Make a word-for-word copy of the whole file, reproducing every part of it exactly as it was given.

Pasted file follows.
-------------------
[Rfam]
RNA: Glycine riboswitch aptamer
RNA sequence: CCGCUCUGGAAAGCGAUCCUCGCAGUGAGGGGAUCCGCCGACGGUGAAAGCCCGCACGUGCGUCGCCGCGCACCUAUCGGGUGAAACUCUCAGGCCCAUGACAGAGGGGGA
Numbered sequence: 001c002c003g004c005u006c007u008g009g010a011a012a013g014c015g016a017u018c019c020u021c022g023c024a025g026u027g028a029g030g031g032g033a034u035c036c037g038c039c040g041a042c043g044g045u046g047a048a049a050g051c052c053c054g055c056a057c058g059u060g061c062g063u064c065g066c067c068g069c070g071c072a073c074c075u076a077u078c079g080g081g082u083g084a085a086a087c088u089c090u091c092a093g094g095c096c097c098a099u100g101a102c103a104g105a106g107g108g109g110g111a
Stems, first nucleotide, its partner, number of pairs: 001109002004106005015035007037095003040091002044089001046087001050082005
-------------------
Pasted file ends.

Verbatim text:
[Rfam]
RNA: Glycine riboswitch aptamer
RNA sequence: CCGCUCUGGAAAGCGAUCCUCGCAGUGAGGGGAUCCGCCGACGGUGAAAGCCCGCACGUGCGUCGCCGCGCACCUAUCGGGUGAAACUCUCAGGCCCAUGACAGAGGGGGA
Numbered sequence: 001c002c003g004c005u006c007u008g009g010a011a012a013g014c015g016a017u018c019c020u021c022g023c024a025g026u027g028a029g030g031g032g033a034u035c036c037g038c039c040g041a042c043g044g045u046g047a048a049a050g051c052c053c054g055c056a057c058g059u060g061c062g063u064c065g066c067c068g069c070g071c072a073c074c075u076a077u078c079g080g081g082u083g084a085a086a087c088u089c090u091c092a093g094g095c096c097c098a099u100g101a102c103a104g105a106g107g108g109g110g111a
Stems, first nucleotide, its partner, number of pairs: 001109002004106005015035007037095003040091002044089001046087001050082005